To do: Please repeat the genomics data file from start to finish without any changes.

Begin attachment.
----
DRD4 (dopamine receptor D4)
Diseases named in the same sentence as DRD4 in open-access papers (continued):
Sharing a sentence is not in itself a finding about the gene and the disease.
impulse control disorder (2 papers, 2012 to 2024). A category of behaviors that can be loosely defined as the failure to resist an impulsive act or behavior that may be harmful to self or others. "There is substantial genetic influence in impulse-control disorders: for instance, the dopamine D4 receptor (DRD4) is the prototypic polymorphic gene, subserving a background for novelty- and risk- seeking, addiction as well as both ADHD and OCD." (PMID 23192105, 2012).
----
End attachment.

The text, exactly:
DRD4 (dopamine receptor D4)
Diseases named in the same sentence as DRD4 in open-access papers (continued):
Sharing a sentence is not in itself a finding about the gene and the disease.
impulse control disorder (2 papers, 2012 to 2024). A category of behaviors that can be loosely defined as the failure to resist an impulsive act or behavior that may be harmful to self or others. "There is substantial genetic influence in impulse-control disorders: for instance, the dopamine D4 receptor (DRD4) is the prototypic polymorphic gene, subserving a background for novelty- and risk- seeking, addiction as well as both ADHD and OCD." (PMID 23192105, 2012).